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(Anthony Jenkins/The Globe and Mail)
(Anthony Jenkins/The Globe and Mail)

Neil Reynolds

Beware those hidden sources Add to ...

Born in Upper Canada in 1856, son of a Tory blacksmith, John Stephen Willison quit school at 15 and - "full of ambition" - took a job as a clerk in a general store. Already inclined to a literary career, he began to write letters to newspapers, often published (befitting the journalism of the time) anonymously. In his memoir, he recalled sending his first letter (on prohibition) to the Guelph Mercury. "I expressed a weighty opinion," he said. "I forget whether I wrote under my own name or as 'Total Abstinence,' 'Pioneer,' 'Ratepayer' or 'Pro Bono Publico.' " Any of these deceits, he confessed, "would have carried much more weight than my own signature."

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Thus began Willison's illustrious career, which would make him a famous journalist, a political associate of Wilfrid Laurier and an esteemed editor of The Globe - where, according to the Dictionary of Canadian Biography, he raised the newspaper to unprecedented prominence. Knighted by King George V in 1913, Willison held firmly to his conviction that journalists write a more honest account of things than historians. "There is much that the journalist cannot divulge," he said, "but he is less hampered by reticence than the historian by ignorance."

Willison got his start with perhaps the most innocent form of anonymous journalism, the discreetly signed letter to the editor - though it was often easy enough, in the old days, to detect malignant misuse of the subterfuge. Historically, anonymity served a legitimate protective purpose, saving writers from certain persecution, imprisonment or, indeed, death. The Bronte sisters published their first work under male noms de plume. Alexander Hamilton and James Madison printed their famous constitutional essays, subsequently published as The Federalist, under the name Publius. For 50 years, Russian dissidents communicated through clandestine samizdat ("self-published") books and papers.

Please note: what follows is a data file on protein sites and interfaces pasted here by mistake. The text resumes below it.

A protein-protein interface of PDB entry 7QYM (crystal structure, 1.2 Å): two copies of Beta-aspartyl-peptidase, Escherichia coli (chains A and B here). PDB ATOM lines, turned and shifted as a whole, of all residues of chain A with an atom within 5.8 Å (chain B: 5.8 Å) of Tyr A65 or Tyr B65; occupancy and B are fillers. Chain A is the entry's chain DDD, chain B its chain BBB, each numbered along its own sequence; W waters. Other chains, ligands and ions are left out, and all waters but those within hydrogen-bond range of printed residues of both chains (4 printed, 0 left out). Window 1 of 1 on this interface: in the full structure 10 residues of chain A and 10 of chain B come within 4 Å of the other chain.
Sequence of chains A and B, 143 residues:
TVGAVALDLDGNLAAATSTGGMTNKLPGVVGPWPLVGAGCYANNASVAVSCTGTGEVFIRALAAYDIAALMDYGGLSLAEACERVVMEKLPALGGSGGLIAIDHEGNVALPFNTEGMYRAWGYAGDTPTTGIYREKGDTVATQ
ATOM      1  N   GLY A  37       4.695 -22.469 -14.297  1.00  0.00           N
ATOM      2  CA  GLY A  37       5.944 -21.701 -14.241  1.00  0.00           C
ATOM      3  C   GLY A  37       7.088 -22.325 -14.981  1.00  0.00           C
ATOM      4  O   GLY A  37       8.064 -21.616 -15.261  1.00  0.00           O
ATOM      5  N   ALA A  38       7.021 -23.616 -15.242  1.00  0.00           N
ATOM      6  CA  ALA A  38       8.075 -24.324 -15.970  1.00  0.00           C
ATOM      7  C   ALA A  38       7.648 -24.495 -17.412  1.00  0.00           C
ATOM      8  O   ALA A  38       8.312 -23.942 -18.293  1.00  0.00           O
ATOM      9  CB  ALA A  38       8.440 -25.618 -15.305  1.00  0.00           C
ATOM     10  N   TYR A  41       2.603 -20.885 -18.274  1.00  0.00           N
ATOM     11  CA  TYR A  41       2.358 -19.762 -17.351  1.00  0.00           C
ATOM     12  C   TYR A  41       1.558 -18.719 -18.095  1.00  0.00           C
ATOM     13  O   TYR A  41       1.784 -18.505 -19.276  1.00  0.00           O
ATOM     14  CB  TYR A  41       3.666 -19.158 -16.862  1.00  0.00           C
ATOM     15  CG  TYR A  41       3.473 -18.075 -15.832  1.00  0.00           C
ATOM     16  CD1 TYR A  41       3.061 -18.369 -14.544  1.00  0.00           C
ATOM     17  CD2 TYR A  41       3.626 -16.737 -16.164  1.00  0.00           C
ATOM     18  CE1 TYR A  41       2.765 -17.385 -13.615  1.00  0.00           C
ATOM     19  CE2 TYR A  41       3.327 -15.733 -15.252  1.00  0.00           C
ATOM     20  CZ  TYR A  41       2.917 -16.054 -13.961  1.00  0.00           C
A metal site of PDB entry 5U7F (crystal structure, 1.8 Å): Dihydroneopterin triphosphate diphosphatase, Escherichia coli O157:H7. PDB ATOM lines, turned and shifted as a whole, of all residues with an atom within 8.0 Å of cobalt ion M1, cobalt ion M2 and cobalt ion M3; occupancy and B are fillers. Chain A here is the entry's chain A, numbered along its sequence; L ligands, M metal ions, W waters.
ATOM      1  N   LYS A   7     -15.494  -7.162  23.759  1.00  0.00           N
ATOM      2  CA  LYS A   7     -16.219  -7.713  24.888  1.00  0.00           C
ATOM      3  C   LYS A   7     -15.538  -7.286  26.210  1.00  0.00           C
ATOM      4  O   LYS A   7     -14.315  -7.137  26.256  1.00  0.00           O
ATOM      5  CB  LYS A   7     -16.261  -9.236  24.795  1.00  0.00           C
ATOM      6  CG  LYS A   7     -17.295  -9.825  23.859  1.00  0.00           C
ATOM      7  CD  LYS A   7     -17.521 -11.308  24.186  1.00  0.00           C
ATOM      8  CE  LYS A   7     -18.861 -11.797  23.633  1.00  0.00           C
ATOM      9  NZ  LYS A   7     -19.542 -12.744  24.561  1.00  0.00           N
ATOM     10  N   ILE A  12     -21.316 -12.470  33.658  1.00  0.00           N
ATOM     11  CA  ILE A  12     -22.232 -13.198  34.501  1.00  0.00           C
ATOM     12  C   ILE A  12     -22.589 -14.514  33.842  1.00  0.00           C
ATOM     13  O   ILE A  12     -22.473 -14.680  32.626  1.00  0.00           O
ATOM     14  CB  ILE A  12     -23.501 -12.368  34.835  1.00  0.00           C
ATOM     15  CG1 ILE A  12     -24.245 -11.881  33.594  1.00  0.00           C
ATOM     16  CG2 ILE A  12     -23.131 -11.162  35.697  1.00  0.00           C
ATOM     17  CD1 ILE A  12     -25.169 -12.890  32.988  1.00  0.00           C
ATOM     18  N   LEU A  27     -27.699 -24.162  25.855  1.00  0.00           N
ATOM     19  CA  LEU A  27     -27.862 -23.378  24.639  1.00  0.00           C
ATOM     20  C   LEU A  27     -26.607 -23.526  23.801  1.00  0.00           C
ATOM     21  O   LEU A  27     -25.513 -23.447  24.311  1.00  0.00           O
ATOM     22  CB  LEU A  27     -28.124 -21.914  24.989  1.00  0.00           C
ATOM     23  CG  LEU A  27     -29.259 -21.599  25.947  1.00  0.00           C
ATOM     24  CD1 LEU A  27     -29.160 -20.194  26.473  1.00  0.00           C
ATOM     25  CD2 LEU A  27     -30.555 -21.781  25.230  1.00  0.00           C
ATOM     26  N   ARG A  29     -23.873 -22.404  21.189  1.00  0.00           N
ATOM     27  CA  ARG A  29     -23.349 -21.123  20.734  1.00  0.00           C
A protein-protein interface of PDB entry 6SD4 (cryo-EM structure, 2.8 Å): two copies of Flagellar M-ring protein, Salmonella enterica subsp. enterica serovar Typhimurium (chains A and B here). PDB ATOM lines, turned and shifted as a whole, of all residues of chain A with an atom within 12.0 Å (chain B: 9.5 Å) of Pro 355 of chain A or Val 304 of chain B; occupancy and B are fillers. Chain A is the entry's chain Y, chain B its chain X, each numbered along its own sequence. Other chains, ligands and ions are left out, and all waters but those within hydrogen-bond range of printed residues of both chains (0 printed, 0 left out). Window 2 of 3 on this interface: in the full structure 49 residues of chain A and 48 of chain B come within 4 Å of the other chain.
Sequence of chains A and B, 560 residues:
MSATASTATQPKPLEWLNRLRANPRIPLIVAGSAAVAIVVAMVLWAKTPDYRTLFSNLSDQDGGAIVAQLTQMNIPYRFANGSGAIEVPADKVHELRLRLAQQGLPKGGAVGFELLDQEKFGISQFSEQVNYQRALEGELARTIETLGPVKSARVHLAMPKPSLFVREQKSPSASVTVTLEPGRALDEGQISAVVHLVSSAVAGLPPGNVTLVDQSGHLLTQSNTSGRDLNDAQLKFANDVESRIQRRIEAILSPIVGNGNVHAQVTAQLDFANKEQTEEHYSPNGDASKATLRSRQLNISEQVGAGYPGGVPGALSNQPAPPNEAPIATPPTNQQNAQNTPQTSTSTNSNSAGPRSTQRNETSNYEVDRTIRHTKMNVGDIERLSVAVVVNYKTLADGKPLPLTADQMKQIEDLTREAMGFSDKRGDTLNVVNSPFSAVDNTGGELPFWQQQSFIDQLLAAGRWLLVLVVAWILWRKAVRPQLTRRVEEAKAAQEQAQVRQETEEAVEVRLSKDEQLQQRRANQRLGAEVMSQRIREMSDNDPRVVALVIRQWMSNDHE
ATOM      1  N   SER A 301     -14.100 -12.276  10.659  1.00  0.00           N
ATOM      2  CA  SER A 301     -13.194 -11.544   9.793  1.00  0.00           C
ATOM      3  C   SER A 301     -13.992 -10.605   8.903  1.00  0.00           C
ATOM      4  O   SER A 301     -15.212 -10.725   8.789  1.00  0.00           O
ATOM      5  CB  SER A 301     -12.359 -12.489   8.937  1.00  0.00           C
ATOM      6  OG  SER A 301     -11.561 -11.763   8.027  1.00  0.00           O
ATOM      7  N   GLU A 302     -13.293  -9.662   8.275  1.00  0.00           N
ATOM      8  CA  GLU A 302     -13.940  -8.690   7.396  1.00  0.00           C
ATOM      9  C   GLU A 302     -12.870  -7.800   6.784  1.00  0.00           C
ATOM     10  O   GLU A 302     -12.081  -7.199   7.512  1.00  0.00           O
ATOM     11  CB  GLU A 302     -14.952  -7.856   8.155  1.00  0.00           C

We've come a long way. Journalists don't need to use phony names any more, except in the most odious countries, thanks largely to the libertarian influence of the First Amendment of the U.S. Constitution, which guarantees - when it comes to the press - that anything goes. Yet, the journalism scandal at the News of the World shows that the abuses that tripped Rupert Murdoch are very old abuses. One is the risk of factual error inherent in the use of anonymous sources. Another is the risk of insidious corruption when journalists walk the corridors of power as collegial associates of prime ministers and presidents.

Journalism is making progress, slowly, in repudiating the use of anonymous sources. USA Today effectively banned the practice 20 years ago. Now, with each scandal, come further restrictions. Al Neuharth, founder of USA Today, regarded anonymous-source journalism as "the root of evil," a conviction reaffirmed at the News of the World - which doubled the evil by reducing journalism to mere hacking and hawking.

What about the risks inherent in journalism's proximity to power? In his memoir Reminiscences (1919), Willison recognized the problem. "For 36 years, I engaged in political journalism in Canada," he insisted. "My pen was my only means of support. I never bought a share of stock on margin. I never speculated in real estate. I never received payment for a service done for a political leader or for a government." Perhaps so. But the Toronto Leader, after all, did let Sir John A. Macdonald secretly write his own front-page stories, and dictate headlines as well. Didn't The Globe slip, too?

As a friend and champion of Laurier, Willison promised the Liberal leader that he would perform "any service" to help him win Ontario. To some extent, he did: During elections, he deep-sixed news stories that would have embarrassed his friend. In the end, he broke with Laurier when, as prime minister, Laurier's expectations became too great. Laurier instructed him to ease off on his campaigns for reform. "Reforms are for the Opposition," he told Willison. "It is the business of governments to stay in power."

Journalists are self-governed, and necessarily so. Journalistic abuses are not offences that can be prevented by professional associations or, heaven forbid, by governments. They can be legitimately prevented only by proprietors and publishers - whose job, as Jane Jacobs once observed, is the hardest in the world. It should get harder still. Hidden sources must go.


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